Qualified Personal Residence Trusts

 

A qualified personal residence trust, abbreviated as "QPRT" and pronounced by practitioners as a "cue-pert," is a great tool for removing a home from one's gross estate.  After all, a home is usually one's most valuable asset.  A QPRT is an advanced estate planning technique, and it should only be used for those with gross estates that may be subject to the federal estate tax.

For 2017, the Internal Revenue Service has set the federal estate and gift tax exemption at $5.49 million per individual.  Essentially, this means that an individual can leave $5.49 million to heirs and pay no federal estate or gift tax.  A married couple is then able to shield $10.98 million from federal estate and gift taxes.  Those with estates greater than this amount will find themselves subject to the 40% federal estate tax.  Therefore, planning to minimize their gross estate is essential.

Those who utilize a QPRT transfer their home into the trust, which keeps it out of their gross estate when they pass away.  In the meantime, they are able to continue living in the home.  At the end of a specified period, the property can pass to others, avoiding probate.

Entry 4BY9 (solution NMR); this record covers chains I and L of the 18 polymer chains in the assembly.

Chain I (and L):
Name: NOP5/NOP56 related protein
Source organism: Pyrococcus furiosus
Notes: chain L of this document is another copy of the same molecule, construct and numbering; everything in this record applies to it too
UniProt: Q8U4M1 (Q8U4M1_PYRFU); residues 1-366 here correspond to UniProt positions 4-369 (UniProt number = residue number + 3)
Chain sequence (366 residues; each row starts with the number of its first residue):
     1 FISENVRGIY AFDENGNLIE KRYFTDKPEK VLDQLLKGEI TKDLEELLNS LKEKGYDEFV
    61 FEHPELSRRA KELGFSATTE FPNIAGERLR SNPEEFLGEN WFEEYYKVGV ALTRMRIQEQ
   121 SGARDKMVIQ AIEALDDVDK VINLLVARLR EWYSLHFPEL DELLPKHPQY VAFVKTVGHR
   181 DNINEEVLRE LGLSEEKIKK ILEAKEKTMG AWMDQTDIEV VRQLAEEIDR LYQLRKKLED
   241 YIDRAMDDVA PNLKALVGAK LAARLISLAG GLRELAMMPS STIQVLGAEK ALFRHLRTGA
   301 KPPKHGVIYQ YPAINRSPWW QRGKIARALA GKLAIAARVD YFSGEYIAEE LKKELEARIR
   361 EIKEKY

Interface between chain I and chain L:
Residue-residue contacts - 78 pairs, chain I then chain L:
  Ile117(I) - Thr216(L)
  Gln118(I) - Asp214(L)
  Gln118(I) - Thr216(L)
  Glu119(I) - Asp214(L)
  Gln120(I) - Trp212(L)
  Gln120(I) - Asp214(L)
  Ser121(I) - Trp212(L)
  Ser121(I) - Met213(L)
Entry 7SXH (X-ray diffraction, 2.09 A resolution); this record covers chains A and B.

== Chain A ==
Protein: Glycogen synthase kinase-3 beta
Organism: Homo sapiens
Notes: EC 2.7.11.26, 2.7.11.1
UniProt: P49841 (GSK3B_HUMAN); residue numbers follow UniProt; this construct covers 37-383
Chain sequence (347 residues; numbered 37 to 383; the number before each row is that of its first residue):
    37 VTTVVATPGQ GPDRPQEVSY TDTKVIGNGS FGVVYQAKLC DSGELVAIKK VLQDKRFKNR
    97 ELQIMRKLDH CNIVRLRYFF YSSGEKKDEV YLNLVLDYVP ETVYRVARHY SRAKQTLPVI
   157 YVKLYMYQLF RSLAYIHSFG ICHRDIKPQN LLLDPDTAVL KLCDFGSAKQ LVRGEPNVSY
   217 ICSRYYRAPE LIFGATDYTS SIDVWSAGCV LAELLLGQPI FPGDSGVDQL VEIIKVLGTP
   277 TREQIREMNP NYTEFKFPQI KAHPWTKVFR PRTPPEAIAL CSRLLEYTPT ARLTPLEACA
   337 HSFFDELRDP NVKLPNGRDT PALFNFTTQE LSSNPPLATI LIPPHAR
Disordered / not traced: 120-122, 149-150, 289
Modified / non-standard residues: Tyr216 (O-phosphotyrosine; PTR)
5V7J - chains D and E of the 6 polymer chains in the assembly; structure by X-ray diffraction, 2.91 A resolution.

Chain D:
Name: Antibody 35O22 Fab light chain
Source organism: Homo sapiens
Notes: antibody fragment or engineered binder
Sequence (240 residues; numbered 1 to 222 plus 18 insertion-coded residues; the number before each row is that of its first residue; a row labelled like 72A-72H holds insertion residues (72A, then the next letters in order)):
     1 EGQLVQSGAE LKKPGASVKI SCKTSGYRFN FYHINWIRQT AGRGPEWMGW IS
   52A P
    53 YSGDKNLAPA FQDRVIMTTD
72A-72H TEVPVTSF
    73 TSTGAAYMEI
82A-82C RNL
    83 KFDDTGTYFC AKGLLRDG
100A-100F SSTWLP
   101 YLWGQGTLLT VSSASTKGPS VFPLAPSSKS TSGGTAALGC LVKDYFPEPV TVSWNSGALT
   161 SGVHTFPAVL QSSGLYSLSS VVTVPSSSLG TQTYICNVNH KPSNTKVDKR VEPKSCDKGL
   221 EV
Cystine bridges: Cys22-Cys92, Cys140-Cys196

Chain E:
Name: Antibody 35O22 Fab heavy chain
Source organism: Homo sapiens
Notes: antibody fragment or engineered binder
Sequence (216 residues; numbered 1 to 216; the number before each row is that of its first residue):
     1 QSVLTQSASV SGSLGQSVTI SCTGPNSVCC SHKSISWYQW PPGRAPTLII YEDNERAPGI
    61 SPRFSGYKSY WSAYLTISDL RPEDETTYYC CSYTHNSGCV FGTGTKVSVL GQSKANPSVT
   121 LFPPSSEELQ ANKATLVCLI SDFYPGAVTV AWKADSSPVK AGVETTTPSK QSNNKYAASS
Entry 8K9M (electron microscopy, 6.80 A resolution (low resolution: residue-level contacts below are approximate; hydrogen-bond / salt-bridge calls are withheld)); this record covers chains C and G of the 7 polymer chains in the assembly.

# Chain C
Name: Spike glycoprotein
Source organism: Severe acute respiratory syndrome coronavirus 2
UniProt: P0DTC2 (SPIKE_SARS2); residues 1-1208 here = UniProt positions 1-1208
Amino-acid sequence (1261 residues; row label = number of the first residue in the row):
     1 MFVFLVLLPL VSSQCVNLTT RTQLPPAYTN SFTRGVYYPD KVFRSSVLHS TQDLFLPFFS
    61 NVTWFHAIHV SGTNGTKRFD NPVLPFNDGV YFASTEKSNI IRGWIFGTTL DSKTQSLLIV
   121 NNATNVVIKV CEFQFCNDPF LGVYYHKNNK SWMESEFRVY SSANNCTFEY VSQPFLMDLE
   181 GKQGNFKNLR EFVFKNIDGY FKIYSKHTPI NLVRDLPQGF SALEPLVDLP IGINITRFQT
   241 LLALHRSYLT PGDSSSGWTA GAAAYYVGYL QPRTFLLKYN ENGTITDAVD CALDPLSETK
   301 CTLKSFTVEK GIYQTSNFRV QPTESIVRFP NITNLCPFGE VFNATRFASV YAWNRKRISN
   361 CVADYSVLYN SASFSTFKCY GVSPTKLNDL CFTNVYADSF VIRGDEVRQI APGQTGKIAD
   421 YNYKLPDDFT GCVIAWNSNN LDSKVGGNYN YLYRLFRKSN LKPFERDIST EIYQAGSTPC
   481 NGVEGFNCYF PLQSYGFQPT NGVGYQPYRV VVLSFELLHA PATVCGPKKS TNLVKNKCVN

There are companies out there that offer quick, cheap trusts.  They market to people who are looking for a deal, and they provide terrible products that have not been drafted by attorneys licensed within their customers' jurisdictions.  As you can guess from above, most people don't even need trusts as a part of their estate plans.  At Barber Power Law Group, our experienced estate planning attorneys create a unique estate plan for every single client that comes through our door.  We draft each estate planning document, including trusts, by hand to ensure that our clients' objectives are accomplished.  We seek to maximize our clients' legacy while minimizing taxes on their estates.

Call us today at (980) 202-5679 to schedule a free consultation, and subscribe to our North Carolina Estate Planning Newsletter below for free updates on North Carolina Estate Planning laws.